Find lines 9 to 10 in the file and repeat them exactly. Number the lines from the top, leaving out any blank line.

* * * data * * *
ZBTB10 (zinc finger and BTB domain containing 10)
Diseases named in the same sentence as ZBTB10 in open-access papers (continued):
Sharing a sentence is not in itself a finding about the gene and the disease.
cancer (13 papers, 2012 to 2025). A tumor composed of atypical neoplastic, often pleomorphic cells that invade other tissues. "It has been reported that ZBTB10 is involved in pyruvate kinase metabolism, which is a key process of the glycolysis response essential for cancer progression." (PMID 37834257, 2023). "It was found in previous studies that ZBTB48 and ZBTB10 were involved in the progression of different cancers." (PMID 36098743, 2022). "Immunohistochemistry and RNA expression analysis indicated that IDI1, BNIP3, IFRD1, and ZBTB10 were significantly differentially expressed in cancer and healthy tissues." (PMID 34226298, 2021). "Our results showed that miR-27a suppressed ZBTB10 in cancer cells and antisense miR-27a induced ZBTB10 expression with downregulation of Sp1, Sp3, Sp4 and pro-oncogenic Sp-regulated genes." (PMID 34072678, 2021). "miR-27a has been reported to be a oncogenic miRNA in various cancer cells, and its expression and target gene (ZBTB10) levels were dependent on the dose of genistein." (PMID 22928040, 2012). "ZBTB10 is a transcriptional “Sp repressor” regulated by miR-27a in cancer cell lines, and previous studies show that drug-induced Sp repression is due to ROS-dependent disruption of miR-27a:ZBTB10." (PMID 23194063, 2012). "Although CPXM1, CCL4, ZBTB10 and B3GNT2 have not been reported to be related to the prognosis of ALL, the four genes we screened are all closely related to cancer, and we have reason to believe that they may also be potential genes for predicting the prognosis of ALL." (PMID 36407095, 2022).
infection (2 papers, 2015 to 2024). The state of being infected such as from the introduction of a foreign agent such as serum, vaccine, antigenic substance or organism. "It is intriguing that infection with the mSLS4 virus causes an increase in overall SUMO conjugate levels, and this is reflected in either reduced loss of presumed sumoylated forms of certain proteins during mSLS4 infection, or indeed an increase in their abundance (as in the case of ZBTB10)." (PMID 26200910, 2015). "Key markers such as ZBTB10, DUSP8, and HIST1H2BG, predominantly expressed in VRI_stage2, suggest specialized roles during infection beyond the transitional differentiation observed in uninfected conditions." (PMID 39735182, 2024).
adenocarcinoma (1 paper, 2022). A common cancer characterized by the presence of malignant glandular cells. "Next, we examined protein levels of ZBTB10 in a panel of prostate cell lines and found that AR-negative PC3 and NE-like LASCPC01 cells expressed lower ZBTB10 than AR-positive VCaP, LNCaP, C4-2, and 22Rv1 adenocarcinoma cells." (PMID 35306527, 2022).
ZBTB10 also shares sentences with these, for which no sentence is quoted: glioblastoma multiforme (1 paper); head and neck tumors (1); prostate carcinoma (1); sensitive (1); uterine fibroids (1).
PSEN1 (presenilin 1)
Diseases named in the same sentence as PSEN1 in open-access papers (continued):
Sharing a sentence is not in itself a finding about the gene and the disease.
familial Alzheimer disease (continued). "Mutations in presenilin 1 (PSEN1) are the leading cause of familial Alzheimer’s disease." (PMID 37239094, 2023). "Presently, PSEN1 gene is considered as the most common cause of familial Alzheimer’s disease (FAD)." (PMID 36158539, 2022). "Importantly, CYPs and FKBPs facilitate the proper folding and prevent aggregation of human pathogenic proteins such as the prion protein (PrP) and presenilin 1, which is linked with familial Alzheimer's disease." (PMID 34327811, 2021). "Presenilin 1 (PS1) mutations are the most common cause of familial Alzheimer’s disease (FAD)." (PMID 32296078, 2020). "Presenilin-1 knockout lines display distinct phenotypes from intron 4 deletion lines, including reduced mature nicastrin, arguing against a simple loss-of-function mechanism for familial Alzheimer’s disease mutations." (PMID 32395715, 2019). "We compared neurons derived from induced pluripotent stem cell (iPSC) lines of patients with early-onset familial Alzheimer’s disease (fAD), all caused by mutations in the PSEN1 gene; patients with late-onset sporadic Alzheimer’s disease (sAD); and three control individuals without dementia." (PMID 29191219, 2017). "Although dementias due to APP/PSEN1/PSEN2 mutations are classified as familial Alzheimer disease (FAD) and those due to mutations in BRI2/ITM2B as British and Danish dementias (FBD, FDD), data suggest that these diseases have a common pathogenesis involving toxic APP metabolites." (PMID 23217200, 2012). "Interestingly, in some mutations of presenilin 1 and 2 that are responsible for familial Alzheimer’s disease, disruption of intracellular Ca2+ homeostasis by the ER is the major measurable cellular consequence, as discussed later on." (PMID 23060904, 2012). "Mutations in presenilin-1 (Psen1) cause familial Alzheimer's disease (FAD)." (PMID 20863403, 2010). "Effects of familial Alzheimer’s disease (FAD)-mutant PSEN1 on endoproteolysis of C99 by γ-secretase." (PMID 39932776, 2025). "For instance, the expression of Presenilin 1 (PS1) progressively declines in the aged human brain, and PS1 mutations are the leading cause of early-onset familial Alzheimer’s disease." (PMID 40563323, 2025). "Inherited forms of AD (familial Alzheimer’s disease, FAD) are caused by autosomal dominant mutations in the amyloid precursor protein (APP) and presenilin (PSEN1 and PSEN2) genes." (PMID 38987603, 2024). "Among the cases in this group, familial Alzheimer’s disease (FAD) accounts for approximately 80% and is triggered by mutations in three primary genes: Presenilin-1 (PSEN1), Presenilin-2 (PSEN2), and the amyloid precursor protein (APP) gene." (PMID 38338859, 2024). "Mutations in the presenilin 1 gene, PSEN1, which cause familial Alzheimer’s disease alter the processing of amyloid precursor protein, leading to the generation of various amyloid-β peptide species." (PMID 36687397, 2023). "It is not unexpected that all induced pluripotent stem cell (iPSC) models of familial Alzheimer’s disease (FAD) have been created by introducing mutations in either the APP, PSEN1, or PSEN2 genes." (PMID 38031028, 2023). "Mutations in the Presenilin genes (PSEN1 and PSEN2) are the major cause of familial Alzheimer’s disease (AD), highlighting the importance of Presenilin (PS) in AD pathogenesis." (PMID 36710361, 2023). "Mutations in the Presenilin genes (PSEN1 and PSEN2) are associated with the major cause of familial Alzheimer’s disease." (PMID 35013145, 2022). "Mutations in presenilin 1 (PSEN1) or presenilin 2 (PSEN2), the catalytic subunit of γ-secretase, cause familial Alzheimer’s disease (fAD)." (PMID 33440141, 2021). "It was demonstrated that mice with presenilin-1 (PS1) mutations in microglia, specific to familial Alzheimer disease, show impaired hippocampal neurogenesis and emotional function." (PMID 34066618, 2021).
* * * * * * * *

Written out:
Diseases named in the same sentence as PSEN1 in open-access papers (continued):
Sharing a sentence is not in itself a finding about the gene and the disease.